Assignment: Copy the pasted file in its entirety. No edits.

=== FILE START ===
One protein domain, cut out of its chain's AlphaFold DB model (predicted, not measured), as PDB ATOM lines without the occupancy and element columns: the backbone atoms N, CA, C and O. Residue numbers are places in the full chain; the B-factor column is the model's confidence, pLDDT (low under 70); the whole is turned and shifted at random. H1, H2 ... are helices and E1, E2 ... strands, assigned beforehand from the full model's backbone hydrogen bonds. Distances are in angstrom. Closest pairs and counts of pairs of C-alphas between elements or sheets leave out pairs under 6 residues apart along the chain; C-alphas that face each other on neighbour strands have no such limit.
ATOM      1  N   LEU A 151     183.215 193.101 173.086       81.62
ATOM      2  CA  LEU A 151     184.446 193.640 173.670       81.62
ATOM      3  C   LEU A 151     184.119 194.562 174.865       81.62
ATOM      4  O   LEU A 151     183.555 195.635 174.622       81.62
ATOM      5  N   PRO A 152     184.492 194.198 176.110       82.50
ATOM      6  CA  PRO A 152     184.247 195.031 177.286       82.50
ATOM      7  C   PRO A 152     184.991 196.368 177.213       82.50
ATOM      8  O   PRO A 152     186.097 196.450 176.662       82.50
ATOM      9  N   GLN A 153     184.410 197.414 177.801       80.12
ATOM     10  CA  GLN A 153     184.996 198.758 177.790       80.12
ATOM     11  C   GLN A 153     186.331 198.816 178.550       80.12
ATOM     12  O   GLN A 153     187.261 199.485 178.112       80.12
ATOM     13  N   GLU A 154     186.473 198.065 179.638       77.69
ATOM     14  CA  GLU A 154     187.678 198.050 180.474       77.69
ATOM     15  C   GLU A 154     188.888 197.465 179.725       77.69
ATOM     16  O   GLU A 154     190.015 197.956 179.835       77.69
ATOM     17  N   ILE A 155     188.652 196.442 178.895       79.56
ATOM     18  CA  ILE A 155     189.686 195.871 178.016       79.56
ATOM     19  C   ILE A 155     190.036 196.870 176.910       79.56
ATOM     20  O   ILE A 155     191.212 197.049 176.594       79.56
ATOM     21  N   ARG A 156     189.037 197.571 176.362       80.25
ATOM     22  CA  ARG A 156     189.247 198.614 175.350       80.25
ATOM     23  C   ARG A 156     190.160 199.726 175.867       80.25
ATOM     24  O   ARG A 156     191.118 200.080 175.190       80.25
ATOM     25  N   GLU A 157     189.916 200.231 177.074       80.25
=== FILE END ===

One protein domain, cut out of its chain's AlphaFold DB model (predicted, not measured), as PDB ATOM lines without the occupancy and element columns: the backbone atoms N, CA, C and O. Residue numbers are places in the full chain; the B-factor column is the model's confidence, pLDDT (low under 70); the whole is turned and shifted at random. H1, H2 ... are helices and E1, E2 ... strands, assigned beforehand from the full model's backbone hydrogen bonds. Distances are in angstrom. Closest pairs and counts of pairs of C-alphas between elements or sheets leave out pairs under 6 residues apart along the chain; C-alphas that face each other on neighbour strands have no such limit.
ATOM      1  N   LEU A 151     183.215 193.101 173.086       81.62
ATOM      2  CA  LEU A 151     184.446 193.640 173.670       81.62
ATOM      3  C   LEU A 151     184.119 194.562 174.865       81.62
ATOM      4  O   LEU A 151     183.555 195.635 174.622       81.62
ATOM      5  N   PRO A 152     184.492 194.198 176.110       82.50
ATOM      6  CA  PRO A 152     184.247 195.031 177.286       82.50
ATOM      7  C   PRO A 152     184.991 196.368 177.213       82.50
ATOM      8  O   PRO A 152     186.097 196.450 176.662       82.50
ATOM      9  N   GLN A 153     184.410 197.414 177.801       80.12
ATOM     10  CA  GLN A 153     184.996 198.758 177.790       80.12
ATOM     11  C   GLN A 153     186.331 198.816 178.550       80.12
ATOM     12  O   GLN A 153     187.261 199.485 178.112       80.12
ATOM     13  N   GLU A 154     186.473 198.065 179.638       77.69
ATOM     14  CA  GLU A 154     187.678 198.050 180.474       77.69
ATOM     15  C   GLU A 154     188.888 197.465 179.725       77.69
ATOM     16  O   GLU A 154     190.015 197.956 179.835       77.69
ATOM     17  N   ILE A 155     188.652 196.442 178.895       79.56
ATOM     18  CA  ILE A 155     189.686 195.871 178.016       79.56
ATOM     19  C   ILE A 155     190.036 196.870 176.910       79.56
ATOM     20  O   ILE A 155     191.212 197.049 176.594       79.56
ATOM     21  N   ARG A 156     189.037 197.571 176.362       80.25
ATOM     22  CA  ARG A 156     189.247 198.614 175.350       80.25
ATOM     23  C   ARG A 156     190.160 199.726 175.867       80.25
ATOM     24  O   ARG A 156     191.118 200.080 175.190       80.25
ATOM     25  N   GLU A 157     189.916 200.231 177.074       80.25